60Then many of his disciples who were listening said, “This saying is hard; who can accept it?”

61Since Jesus knew that his disciples were murmuring about this, he said to them, “Does this shock you?

62What if you were to see the Son of Man ascending to where he was before?*

63It is the spirit that gives life, while the flesh* is of no avail. The words I have spoken to you are spirit and life.

64But there are some of you who do not believe.” Jesus knew from the beginning the ones who would not believe and the one who would betray him.c

65And he said, “For this reason I have told you that no one can come to me unless it is granted him by my Father.”

66As a result of this, many [of] his disciples returned to their former way of life and no longer accompanied him.

67Jesus then said to the Twelve, “Do you also want to leave?”

68Simon Peter answered him, “Master, to whom shall we go? You have the words of eternal life.

69We have come to believe and are convinced that you are the Holy One of God.”d

70Jesus answered them, “Did I not choose you twelve? Yet is not one of you a devil?”

71He was referring to Judas, son of Simon the Iscariot; it was he who would betray him, one of the Twelve.e

Each human approaches the Table of the Lord (The Abbot’s Table) with the sum total of our successes and failures at trying to love God with all our minds, our hearts, and our strength, plus loving our neighbor as our self. (Deuteronomy 6:5 and Matthew 22:38ff) Although God’s table has everything we need to love others as Christ loved us, the variable lies in both the capability and capacity to eat what we need.

It is not up to me to judge what people eat from The Abbot’s Table, nor why they choose some foods but not eat others. I don’t worry about who is called to The Abbot’s Table or not. All humans are welcome at The Table of the Lord. Admittedly, some don’t know that it exists, while others do know but refuse to eat this or that food (maybe they are on a diet or fasting). We can choose food based on what is in our hearts and our love for others.

The real presence of Christ under the appearance of bread and wine is the actual Christ in front of me, the one that told me to eat this food to have life in me. The capacity of God in me to receive the sacred body into my soul depends on my Faith and humility to sit at The Abbot’s Table and recognize Jesus in the breaking of the bread.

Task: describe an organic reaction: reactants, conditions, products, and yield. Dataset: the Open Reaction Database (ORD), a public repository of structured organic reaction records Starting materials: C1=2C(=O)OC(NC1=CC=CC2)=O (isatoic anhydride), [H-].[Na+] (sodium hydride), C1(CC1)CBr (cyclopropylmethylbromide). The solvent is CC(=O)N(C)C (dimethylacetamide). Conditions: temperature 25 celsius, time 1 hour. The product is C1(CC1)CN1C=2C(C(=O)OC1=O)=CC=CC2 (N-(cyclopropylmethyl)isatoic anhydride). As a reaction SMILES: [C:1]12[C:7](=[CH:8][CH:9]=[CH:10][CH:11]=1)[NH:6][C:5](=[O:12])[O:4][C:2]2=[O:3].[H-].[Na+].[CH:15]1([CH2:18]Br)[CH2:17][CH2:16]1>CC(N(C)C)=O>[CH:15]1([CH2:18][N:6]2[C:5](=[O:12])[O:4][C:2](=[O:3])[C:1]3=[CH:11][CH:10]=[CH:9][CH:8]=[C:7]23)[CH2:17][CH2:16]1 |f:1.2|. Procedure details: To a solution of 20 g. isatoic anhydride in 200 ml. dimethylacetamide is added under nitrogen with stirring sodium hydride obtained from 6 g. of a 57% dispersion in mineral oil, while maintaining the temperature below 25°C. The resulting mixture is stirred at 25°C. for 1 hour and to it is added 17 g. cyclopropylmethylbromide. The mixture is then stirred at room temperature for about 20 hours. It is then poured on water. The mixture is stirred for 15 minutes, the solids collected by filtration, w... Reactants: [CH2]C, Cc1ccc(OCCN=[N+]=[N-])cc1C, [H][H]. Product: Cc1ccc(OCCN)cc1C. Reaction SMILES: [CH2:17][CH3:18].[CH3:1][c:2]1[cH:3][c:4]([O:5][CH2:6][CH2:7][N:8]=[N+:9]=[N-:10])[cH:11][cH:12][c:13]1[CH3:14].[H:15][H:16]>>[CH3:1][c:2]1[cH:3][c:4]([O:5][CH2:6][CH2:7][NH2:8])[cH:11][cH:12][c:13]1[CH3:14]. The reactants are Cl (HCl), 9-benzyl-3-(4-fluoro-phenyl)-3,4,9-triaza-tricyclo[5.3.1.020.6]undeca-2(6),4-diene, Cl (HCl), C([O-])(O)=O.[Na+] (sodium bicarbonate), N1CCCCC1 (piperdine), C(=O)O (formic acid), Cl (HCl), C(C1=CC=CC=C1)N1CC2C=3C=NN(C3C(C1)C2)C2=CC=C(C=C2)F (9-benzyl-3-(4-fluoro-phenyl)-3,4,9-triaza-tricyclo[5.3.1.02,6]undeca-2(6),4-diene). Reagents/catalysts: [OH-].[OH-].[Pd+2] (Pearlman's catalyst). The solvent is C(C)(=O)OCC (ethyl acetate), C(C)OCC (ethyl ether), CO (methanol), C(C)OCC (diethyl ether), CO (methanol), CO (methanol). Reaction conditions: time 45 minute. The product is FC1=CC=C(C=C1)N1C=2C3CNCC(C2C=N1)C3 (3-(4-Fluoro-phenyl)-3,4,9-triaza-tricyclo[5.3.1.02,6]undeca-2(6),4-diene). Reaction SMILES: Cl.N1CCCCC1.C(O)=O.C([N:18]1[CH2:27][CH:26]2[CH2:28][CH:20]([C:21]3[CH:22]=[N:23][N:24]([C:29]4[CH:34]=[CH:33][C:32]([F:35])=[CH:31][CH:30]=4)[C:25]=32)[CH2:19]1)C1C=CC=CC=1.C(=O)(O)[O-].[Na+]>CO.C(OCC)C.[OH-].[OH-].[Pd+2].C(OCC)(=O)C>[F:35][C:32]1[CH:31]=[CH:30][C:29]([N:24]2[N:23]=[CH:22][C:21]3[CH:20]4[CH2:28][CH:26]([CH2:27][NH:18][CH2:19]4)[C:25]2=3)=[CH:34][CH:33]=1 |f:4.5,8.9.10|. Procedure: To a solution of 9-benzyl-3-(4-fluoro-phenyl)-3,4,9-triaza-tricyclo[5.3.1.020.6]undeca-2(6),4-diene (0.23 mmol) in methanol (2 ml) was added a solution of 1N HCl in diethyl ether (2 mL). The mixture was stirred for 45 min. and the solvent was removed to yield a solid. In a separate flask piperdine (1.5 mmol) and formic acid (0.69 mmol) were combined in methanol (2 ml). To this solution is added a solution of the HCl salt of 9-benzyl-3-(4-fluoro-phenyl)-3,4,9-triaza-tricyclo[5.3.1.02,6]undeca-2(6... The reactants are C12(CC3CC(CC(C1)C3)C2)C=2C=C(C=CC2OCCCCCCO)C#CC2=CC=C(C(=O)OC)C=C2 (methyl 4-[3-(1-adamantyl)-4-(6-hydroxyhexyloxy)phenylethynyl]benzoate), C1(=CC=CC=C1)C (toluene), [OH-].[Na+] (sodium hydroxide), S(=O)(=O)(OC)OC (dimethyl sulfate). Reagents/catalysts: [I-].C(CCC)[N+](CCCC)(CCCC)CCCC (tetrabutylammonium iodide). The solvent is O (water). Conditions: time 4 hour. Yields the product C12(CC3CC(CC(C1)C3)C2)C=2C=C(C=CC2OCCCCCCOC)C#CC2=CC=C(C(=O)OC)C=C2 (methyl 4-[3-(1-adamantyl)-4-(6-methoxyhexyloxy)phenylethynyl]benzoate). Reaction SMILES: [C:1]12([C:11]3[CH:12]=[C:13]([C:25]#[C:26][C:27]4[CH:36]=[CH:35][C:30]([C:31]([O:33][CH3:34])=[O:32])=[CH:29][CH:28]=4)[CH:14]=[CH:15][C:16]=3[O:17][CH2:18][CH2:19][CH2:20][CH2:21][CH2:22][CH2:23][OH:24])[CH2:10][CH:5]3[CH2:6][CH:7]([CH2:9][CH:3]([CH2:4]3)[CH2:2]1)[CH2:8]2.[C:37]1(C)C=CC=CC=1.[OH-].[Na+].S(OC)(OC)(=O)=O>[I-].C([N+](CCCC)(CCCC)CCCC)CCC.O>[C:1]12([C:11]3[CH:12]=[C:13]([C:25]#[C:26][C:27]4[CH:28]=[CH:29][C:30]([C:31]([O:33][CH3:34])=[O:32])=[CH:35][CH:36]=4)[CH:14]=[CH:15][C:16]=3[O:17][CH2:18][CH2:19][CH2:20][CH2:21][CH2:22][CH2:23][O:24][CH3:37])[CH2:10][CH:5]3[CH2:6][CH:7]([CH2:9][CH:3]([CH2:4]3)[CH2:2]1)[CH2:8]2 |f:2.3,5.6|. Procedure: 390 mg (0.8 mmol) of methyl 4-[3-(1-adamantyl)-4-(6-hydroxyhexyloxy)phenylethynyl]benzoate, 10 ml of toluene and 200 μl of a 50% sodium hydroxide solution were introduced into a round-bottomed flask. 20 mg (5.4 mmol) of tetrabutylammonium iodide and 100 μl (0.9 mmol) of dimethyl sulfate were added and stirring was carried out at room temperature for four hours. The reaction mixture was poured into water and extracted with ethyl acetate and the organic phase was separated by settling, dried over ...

During Lent, a liturgical period of 40 days where we focus on moving from our false self to our true self as adopted sons and daughters of the Father, I use four Lay Cistercian practices to help me be present to Christ.

  1. PUT ON THE HABIT OF HUMILITY — “The three most important virtues are humility, humility, and humility.” ~ Bernard of Clairvaux
  2. CLOTHE YOURSELF WITH THE ENERGY OF THE HOLY SPIRIT– “It is no advantage to be near the light if the eyes are closed.” ~ Saint Augustine
  3. KEEP VIGIL BEFORE THE BLESSED SACRAMENT– “The Eucharist is the Sacrament of Love; It signifies Love, It produces love. The Eucharist is the consummation of the whole spiritual life.” ~ Thomas Aquinas
  4. CULTIVATE THE HABIT OF LOVE– “Love follows knowledge.” ~ Thomas Aquinas

I share with you what I myself do. Read Chapter 4 of the Rule of St. Benedict each day.

Taste and see the goodness of the Lord.

1 Of David, when he feigned madness before Abimelech,* who drove him out and he went away.


2 I will bless the LORD at all times;

his praise shall be always in my mouth.a

3 My soul will glory in the LORD;

let the poor hear and be glad.

4 Magnify the LORD with me;

and let us exalt his name together.


5 I sought the LORD, and he answered me,

delivered me from all my fears.

6 Look to him and be radiant,

and your faces may not blush for shame.

7 This poor one cried out and the LORD heard,

and from all his distress he saved him.

8 The angel of the LORD encamps

around those who fear him, and he saves them.b

9 Taste and see that the LORD is good;